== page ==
“We slow down as we age”. Most of us male baby boomers would have made this remark at some time or other. This observation of age and slowing down is usually made as we become less productive at physical and academic work. ”
This observation of age and slowing down is usually made as we become less productive at physical and academic work. This is when we are past our peak in work performance and more effort is needed to maintain the pace we had when we were younger. Experience that comes with age counts at work output, but body and mind fatigue set in earlier like never before. With ageing, less work is done in an average working day.
The same workload takes more effort or a longer time to complete. This is also when physical work brings about more body aches and pains. The ability to concentrate and focus deteriorates and memory gets poor. And when encountering work changes, the phrase “it’s hard to teach an old dog new tricks” becomes real.
We may also play games or sports less well, and we even retire to bed at hours when we would have previously been partying or otherwise preoccupied and awake. Lack of or no energy, less strength, or less endurance and stamina is a common experience as we age. And although it is less spoken of, there is both lower desire for sex and weaker erections. So, every now and then, we wish we were younger. There is a progressive decline of all bodily functions as we age. It is a slow down of functions that is irreversible and time-related.
With ageing, the vigour and health that is youth declines into the frailty of old age. Ageing affects all of us with disadvantageous changes. These changes add on and worsen with time, making us more prone to diseases, and ultimately lead to death. It is a small wonder then that there is a search for a youth elixir since time immemorial. It is a search to counter the ill-effects of ageing. In reality, all we can do about ageing is to “prevent the preventable and delay the inevitable”. In this respect, current medical science points to healthy lifestyles, nutrition and hormone replacement for ‘anti-ageing’.
I will not dwell on a healthy lifestyle that includes physical exercise, and nutrition in this issue. The hormones affected in ageing men and women include the gonadal hormones, the adrenal hormones, the thyroid hormones and growth hormone. The rationale behind hormone replacement is that, with ageing, hormones are produced at lower levels and, since hormones are required for body repair and for regulating body functions, hormonal replacement would help restore bodily functions.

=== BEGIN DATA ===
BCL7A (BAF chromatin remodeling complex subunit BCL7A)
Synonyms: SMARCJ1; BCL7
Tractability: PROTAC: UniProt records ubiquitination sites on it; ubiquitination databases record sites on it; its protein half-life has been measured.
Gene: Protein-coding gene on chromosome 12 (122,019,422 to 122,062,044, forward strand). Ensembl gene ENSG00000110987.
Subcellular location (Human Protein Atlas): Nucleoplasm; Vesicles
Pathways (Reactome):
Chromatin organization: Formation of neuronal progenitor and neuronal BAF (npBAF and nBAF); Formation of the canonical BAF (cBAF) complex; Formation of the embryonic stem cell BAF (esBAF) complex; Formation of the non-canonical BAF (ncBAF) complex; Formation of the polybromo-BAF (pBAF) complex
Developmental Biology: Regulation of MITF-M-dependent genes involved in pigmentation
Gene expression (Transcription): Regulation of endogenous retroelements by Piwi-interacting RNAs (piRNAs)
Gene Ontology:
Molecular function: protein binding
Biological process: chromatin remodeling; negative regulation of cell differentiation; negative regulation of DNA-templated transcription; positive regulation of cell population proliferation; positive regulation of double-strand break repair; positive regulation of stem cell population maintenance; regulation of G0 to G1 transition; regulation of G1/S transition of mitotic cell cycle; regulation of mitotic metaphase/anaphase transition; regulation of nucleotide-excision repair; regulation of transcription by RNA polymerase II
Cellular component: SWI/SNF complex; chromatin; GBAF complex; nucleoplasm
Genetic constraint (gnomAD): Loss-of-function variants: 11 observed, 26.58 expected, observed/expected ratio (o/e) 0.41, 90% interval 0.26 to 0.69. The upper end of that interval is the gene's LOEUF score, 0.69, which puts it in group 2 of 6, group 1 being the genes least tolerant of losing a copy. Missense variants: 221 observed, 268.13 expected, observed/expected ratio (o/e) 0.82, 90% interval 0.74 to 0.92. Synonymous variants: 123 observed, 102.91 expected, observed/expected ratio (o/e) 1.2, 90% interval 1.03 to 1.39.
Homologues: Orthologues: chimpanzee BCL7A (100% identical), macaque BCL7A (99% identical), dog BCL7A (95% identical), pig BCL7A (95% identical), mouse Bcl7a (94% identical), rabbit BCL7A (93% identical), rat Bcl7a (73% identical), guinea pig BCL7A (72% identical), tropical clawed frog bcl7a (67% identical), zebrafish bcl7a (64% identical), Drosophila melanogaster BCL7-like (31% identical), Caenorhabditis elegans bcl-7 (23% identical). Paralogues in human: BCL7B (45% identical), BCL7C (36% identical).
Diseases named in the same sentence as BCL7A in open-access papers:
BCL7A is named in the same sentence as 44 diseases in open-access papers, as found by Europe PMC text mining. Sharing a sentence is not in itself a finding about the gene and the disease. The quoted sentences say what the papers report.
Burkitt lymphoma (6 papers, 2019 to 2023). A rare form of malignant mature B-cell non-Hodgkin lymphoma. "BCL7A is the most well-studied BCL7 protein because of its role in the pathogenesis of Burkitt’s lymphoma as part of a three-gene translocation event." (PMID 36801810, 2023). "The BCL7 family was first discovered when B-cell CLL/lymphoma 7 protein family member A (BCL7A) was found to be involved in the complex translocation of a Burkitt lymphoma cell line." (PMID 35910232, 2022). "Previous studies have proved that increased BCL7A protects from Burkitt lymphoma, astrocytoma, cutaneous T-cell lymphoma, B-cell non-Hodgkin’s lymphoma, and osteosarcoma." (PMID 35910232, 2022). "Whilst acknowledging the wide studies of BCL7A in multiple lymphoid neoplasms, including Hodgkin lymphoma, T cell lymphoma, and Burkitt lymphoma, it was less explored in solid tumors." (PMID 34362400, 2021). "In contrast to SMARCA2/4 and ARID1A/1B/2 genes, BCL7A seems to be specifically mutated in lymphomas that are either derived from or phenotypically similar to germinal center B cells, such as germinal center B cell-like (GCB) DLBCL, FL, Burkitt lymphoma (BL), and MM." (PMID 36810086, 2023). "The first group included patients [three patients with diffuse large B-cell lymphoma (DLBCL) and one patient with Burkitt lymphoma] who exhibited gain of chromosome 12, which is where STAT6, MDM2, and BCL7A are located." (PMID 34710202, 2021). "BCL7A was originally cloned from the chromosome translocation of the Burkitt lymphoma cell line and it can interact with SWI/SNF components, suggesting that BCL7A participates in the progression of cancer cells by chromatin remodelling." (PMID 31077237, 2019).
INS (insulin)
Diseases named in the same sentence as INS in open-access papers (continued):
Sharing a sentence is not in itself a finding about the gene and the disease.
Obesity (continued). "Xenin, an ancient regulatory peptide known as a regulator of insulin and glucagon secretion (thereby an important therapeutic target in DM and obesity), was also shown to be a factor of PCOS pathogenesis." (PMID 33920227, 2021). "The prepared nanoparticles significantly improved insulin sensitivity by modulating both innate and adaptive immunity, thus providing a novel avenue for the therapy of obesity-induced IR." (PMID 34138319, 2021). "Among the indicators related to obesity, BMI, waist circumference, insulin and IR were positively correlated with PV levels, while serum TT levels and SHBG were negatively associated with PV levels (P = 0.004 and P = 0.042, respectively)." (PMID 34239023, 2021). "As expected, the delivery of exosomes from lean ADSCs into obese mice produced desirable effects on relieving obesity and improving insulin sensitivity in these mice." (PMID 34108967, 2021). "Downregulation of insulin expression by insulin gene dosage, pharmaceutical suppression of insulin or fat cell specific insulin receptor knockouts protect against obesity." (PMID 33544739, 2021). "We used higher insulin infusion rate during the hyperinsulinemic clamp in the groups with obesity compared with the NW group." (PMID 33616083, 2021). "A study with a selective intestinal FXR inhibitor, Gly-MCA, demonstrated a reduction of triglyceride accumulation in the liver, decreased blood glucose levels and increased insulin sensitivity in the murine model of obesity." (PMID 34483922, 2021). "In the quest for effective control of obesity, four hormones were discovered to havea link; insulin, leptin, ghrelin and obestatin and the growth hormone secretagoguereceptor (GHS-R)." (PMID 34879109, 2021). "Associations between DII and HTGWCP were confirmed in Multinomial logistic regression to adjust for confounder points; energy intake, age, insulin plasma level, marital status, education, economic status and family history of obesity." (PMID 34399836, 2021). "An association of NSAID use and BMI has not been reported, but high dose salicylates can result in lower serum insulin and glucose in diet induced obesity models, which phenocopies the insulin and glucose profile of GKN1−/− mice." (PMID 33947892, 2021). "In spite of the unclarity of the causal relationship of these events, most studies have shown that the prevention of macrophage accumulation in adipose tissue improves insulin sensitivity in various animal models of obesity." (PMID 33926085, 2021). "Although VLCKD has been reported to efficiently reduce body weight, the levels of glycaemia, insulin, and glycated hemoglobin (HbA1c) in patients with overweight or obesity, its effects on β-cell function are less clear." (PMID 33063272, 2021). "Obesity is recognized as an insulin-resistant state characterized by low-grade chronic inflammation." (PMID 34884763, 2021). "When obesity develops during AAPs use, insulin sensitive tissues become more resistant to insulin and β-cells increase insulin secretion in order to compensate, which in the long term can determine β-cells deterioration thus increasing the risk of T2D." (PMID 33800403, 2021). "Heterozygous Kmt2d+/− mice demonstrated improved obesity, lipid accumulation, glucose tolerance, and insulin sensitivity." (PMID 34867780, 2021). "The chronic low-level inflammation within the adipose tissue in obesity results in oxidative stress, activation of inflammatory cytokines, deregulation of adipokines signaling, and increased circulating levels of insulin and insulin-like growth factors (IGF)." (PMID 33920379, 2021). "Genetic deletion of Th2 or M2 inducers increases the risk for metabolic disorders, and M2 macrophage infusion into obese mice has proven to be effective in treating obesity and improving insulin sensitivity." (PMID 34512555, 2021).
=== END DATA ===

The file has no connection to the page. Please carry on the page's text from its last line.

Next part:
However, the practice of hormonal replacement in ageing men is a hotbed of medical contention and, in the last few years, the debate has revolved around ‘andropause’. First, the term suggests a male equivalent to menopause that occurs in women, i.e. a ‘male menopause’. This is not true. The symptoms of ‘andropause’ come on gradually. They are unheralded by sudden body changes that mark an event, or tell men, “you have andropause”. The bodily changes do affect the quality of life, but the pace and degree of changes is not as overpowering as the changes of menopause.
It is also mythical to extrapolate the effects of female hormone replacement therapy in menopause to that of testosterone replacement in men. Secondly, ‘andropause’ strictly means that the gonads have ceased functioning altogether, i.e. a zero testosterone production situation. The testes produce testosterone. Men who have no testes or who have been castrated have no testosterone. But in this ‘ageing condition’ described, testosterone is low, not zero.